So we’re all rocking iOS 8 now—or, at least those of us who live bravely are—so the majority of this week’s apps are ones that take advantage of the new iOS 8 features. Highlights this week include another third party keyboard and a calculator that lives in Notification Center.
Swiftkey: Keyboard – iOS
SwiftKey is one of a number of replacement keyboards for iOS 8, and it has two standout features: predictive text (which offers word suggestions based on your typing) and the ability to swipe letters on the keyboard in lieu of typing. The swipe-to-type feature, which SwiftKey calls “Flow,” is similar to what you’ll find on the Swype keyboard, but the predictive text feature is unique to SwiftKey.
What may make people a bit hesitant about Swiftkey is that its predictive text feature requires Internet access in order to work. Other keyboards seem to be able to do this without the cloud access, but the cloud access does seem to give the app a quicker learning curve. Also, iOS doesn’t let you use third party keyboards to enter passwords, so major privacy concerns are not an issue.
Swiftkey is available for the iPad and the iPhone, but switching between the character and number keyboards often crashes on my iPad, so I would skip that iteration altogether. (The iPad version also lacks the swipe typing, so it’s not getting you much anyway.)
What’s Good: Good interface, learns your words quickly.
What Sucks: Bugs on the iPad, requires Internet access and a SwiftKey account.
Buy it?: If you’re looking for quicker input, but don’t mind the cloud account and data sharing, pick up SwiftKey for free on the App Store.
You’re Getting Old – Web
Facebook has made it pretty much effortless for even casual friends to remember your birthday. If you’re looking for something more than a casual “Happy Birthday,” though, check out You’re Getting Old. You can see the facts about your own age, as well as some trivia about events occurring in your lifetime.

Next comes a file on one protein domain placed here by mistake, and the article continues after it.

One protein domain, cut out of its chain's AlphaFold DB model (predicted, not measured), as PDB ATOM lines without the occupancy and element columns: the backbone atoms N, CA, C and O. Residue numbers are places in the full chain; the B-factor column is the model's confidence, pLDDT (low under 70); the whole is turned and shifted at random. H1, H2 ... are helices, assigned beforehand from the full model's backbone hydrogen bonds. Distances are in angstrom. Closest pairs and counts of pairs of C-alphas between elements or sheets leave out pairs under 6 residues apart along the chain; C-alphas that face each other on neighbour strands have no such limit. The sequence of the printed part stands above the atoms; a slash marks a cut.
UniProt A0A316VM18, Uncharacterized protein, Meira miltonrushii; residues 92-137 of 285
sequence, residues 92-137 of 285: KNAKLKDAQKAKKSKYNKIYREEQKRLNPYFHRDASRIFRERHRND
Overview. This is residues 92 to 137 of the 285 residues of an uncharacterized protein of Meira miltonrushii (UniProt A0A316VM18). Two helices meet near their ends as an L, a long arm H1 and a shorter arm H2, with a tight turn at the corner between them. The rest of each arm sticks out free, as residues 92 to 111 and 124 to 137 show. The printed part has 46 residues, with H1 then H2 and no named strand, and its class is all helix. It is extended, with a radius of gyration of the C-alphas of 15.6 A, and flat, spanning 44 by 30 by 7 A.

You can also set this up for your friend, using their Birthday and name, since the app gives you a unique link you can share with them. The app doesn’t force you to sign in with Facebook or any other social networking account, and you can just use the web link to share the information.
What’s Good: Adds a nice touch to Birthday wishes, doesn’t require social network credentials to share.
What Sucks: It’s not a site you have cause to go to all the time, so you’re going to have to remember.
Buy it?: If you’re looking to add a nice touch to your Facebook or Twitter Birthday greeting, check out You’re Getting Old.
PCalc – iOS
PCalc started on the Mac, but it gained a lot of fame as an iOS app since it’s way more flexible than the bundled iOS calculator. With iOS 8, PCalc comes with a Notification Center widget that can save you a lot of time when you need to carry out quick calculations.
The best part? Even if you get the free version of the app, you get the notification center widget, which can effectively replace iOS’s built-in calculator completely. You’ll still need to open PCalc to use any of the more advanced features, but for any quick calculations, you won’t even have to unlock your phone anymore.
What’s Good: New notification center widget is handy.
What Sucks: Nothing—this is a utility app that does everything well.
Buy it?: If you’re looking for a quick calculator on iOS, check out PCalc. You can get the lite version for free (which lets you unlock advanced features via in-app purchases) or the full version for $9.99 on the App Store.
Awesome Screenshot – iOS
You don’t have to be an app reviewer to want to take iOS screenshots. iOS’s screenshot feature is fairly rudimentary, allowing you to only capture stills of the entire screen—you can’t capture just a portion of the screen, for example, or carry out any other more advanced screen capture tasks. Awesome Screenshot, a $4.99 purchase on the App Store, tries to improve upon the traditional screenshot feature, but unfortunately, it misses the mark.
Installing itself as a system extension, Awesome Screenshot’s best use is taking screenshots of entire webpages, not just what’s visible. There are plenty of cases where that’s a useful feature, but you have to be patient as many sites will load slowly. Also, any active areas of the page are going to render as blank in the screenshot. The app also provides rudimentary editing and drawing tools, similar to Evernote’s Skitch app: It’s a neat idea, but one that is just frustratingly below its potential.
What’s Good: Great way to capture whole webpages on iOS.
What Sucks: Performance issues, not able to catch dynamic content on pages.
Buy it?: If you’re looking for a way to get screenshot of entire pages, but don’t mind the issues, check out Awesome Screenshot.